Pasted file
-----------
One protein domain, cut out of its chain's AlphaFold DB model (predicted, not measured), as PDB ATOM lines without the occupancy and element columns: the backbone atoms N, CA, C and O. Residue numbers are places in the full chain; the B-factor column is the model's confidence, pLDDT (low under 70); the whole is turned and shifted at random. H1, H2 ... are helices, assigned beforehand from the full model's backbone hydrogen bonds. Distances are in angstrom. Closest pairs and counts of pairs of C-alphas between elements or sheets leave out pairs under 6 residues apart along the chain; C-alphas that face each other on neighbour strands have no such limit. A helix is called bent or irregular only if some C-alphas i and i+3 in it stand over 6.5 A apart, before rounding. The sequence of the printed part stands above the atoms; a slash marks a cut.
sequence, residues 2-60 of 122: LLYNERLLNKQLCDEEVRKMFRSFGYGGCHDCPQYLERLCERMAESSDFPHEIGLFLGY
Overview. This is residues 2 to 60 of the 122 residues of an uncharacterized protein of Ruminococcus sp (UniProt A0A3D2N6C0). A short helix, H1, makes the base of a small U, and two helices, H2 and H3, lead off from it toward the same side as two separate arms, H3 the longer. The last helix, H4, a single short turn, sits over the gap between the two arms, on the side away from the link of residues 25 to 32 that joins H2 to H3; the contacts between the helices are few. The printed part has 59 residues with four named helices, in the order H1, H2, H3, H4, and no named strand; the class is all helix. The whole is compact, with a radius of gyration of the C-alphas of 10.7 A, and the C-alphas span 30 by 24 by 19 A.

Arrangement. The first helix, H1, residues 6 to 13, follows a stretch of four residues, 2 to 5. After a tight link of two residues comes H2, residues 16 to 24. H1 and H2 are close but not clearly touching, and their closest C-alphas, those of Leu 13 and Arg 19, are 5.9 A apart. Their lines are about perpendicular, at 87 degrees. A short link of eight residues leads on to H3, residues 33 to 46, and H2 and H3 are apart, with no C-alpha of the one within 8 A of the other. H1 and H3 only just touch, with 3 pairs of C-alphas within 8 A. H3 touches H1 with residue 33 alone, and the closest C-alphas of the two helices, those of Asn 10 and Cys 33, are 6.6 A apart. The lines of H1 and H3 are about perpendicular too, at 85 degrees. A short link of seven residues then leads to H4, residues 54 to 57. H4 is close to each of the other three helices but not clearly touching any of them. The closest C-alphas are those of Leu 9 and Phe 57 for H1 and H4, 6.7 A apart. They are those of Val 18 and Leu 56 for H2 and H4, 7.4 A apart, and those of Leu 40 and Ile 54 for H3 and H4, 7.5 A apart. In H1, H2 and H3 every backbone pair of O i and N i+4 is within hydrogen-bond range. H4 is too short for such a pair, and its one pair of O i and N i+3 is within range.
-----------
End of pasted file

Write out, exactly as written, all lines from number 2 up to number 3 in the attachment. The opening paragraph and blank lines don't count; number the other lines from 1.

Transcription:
Overview. This is residues 2 to 60 of the 122 residues of an uncharacterized protein of Ruminococcus sp (UniProt A0A3D2N6C0). A short helix, H1, makes the base of a small U, and two helices, H2 and H3, lead off from it toward the same side as two separate arms, H3 the longer. The last helix, H4, a single short turn, sits over the gap between the two arms, on the side away from the link of residues 25 to 32 that joins H2 to H3; the contacts between the helices are few. The printed part has 59 residues with four named helices, in the order H1, H2, H3, H4, and no named strand; the class is all helix. The whole is compact, with a radius of gyration of the C-alphas of 10.7 A, and the C-alphas span 30 by 24 by 19 A.

Arrangement. The first helix, H1, residues 6 to 13, follows a stretch of four residues, 2 to 5. After a tight link of two residues comes H2, residues 16 to 24. H1 and H2 are close but not clearly touching, and their closest C-alphas, those of Leu 13 and Arg 19, are 5.9 A apart. Their lines are about perpendicular, at 87 degrees. A short link of eight residues leads on to H3, residues 33 to 46, and H2 and H3 are apart, with no C-alpha of the one within 8 A of the other. H1 and H3 only just touch, with 3 pairs of C-alphas within 8 A. H3 touches H1 with residue 33 alone, and the closest C-alphas of the two helices, those of Asn 10 and Cys 33, are 6.6 A apart. The lines of H1 and H3 are about perpendicular too, at 85 degrees. A short link of seven residues then leads to H4, residues 54 to 57. H4 is close to each of the other three helices but not clearly touching any of them. The closest C-alphas are those of Leu 9 and Phe 57 for H1 and H4, 6.7 A apart. They are those of Val 18 and Leu 56 for H2 and H4, 7.4 A apart, and those of Leu 40 and Ile 54 for H3 and H4, 7.5 A apart. In H1, H2 and H3 every backbone pair of O i and N i+4 is within hydrogen-bond range. H4 is too short for such a pair, and its one pair of O i and N i+3 is within range.